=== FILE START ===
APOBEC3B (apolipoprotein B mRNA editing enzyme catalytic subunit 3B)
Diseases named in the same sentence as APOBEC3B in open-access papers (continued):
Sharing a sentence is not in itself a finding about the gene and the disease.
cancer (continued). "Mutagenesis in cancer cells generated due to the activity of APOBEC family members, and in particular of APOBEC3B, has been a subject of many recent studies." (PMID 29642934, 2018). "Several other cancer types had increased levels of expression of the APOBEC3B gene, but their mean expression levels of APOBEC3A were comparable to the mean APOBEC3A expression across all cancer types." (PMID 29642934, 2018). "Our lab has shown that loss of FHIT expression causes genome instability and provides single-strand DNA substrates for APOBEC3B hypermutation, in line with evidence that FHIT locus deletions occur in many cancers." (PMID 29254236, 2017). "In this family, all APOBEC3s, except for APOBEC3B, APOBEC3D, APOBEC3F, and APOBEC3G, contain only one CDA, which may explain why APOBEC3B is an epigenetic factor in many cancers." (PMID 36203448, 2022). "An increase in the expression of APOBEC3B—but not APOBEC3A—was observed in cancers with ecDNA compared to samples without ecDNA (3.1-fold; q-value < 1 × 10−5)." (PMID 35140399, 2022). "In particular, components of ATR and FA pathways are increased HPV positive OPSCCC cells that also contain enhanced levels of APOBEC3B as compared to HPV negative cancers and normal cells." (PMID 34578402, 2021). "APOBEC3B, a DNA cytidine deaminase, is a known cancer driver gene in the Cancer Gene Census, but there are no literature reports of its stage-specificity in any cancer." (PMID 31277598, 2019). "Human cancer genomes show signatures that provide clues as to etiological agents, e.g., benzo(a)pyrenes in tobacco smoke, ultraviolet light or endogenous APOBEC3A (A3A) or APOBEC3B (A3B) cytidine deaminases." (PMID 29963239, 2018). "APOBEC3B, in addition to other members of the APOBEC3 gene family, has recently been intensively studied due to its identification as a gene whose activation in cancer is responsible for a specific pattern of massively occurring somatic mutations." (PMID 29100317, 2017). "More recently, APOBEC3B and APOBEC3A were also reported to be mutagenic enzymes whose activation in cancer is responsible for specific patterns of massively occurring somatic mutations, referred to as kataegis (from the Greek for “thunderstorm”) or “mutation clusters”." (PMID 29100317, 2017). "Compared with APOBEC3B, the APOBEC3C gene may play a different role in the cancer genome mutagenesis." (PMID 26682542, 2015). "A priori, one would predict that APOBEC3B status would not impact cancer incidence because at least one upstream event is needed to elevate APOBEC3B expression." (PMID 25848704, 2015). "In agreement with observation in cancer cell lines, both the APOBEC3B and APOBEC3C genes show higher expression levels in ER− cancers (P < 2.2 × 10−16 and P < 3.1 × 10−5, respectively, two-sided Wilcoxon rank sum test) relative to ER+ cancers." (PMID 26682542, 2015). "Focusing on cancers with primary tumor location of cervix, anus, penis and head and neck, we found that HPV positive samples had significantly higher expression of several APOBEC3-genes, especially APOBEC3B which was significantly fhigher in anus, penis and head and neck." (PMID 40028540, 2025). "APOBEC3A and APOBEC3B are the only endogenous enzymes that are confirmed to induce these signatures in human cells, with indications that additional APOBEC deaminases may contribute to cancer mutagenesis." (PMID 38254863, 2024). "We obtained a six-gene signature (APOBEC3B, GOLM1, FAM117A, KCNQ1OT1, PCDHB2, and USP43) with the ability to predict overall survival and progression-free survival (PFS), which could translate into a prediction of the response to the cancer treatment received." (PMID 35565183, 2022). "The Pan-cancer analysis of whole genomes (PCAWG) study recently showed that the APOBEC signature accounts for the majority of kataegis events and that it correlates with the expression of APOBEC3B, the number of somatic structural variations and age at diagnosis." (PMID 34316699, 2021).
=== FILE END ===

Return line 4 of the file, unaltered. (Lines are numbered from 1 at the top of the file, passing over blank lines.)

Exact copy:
cancer (continued). "Mutagenesis in cancer cells generated due to the activity of APOBEC family members, and in particular of APOBEC3B, has been a subject of many recent studies." (PMID 29642934, 2018). "Several other cancer types had increased levels of expression of the APOBEC3B gene, but their mean expression levels of APOBEC3A were comparable to the mean APOBEC3A expression across all cancer types." (PMID 29642934, 2018). "Our lab has shown that loss of FHIT expression causes genome instability and provides single-strand DNA substrates for APOBEC3B hypermutation, in line with evidence that FHIT locus deletions occur in many cancers." (PMID 29254236, 2017). "In this family, all APOBEC3s, except for APOBEC3B, APOBEC3D, APOBEC3F, and APOBEC3G, contain only one CDA, which may explain why APOBEC3B is an epigenetic factor in many cancers." (PMID 36203448, 2022). "An increase in the expression of APOBEC3B—but not APOBEC3A—was observed in cancers with ecDNA compared to samples without ecDNA (3.1-fold; q-value < 1 × 10−5)." (PMID 35140399, 2022). "In particular, components of ATR and FA pathways are increased HPV positive OPSCCC cells that also contain enhanced levels of APOBEC3B as compared to HPV negative cancers and normal cells." (PMID 34578402, 2021). "APOBEC3B, a DNA cytidine deaminase, is a known cancer driver gene in the Cancer Gene Census, but there are no literature reports of its stage-specificity in any cancer." (PMID 31277598, 2019). "Human cancer genomes show signatures that provide clues as to etiological agents, e.g., benzo(a)pyrenes in tobacco smoke, ultraviolet light or endogenous APOBEC3A (A3A) or APOBEC3B (A3B) cytidine deaminases." (PMID 29963239, 2018). "APOBEC3B, in addition to other members of the APOBEC3 gene family, has recently been intensively studied due to its identification as a gene whose activation in cancer is responsible for a specific pattern of massively occurring somatic mutations." (PMID 29100317, 2017). "More recently, APOBEC3B and APOBEC3A were also reported to be mutagenic enzymes whose activation in cancer is responsible for specific patterns of massively occurring somatic mutations, referred to as kataegis (from the Greek for “thunderstorm”) or “mutation clusters”." (PMID 29100317, 2017). "Compared with APOBEC3B, the APOBEC3C gene may play a different role in the cancer genome mutagenesis." (PMID 26682542, 2015). "A priori, one would predict that APOBEC3B status would not impact cancer incidence because at least one upstream event is needed to elevate APOBEC3B expression." (PMID 25848704, 2015). "In agreement with observation in cancer cell lines, both the APOBEC3B and APOBEC3C genes show higher expression levels in ER− cancers (P < 2.2 × 10−16 and P < 3.1 × 10−5, respectively, two-sided Wilcoxon rank sum test) relative to ER+ cancers." (PMID 26682542, 2015). "Focusing on cancers with primary tumor location of cervix, anus, penis and head and neck, we found that HPV positive samples had significantly higher expression of several APOBEC3-genes, especially APOBEC3B which was significantly fhigher in anus, penis and head and neck." (PMID 40028540, 2025). "APOBEC3A and APOBEC3B are the only endogenous enzymes that are confirmed to induce these signatures in human cells, with indications that additional APOBEC deaminases may contribute to cancer mutagenesis." (PMID 38254863, 2024). "We obtained a six-gene signature (APOBEC3B, GOLM1, FAM117A, KCNQ1OT1, PCDHB2, and USP43) with the ability to predict overall survival and progression-free survival (PFS), which could translate into a prediction of the response to the cancer treatment received." (PMID 35565183, 2022). "The Pan-cancer analysis of whole genomes (PCAWG) study recently showed that the APOBEC signature accounts for the majority of kataegis events and that it correlates with the expression of APOBEC3B, the number of somatic structural variations and age at diagnosis." (PMID 34316699, 2021).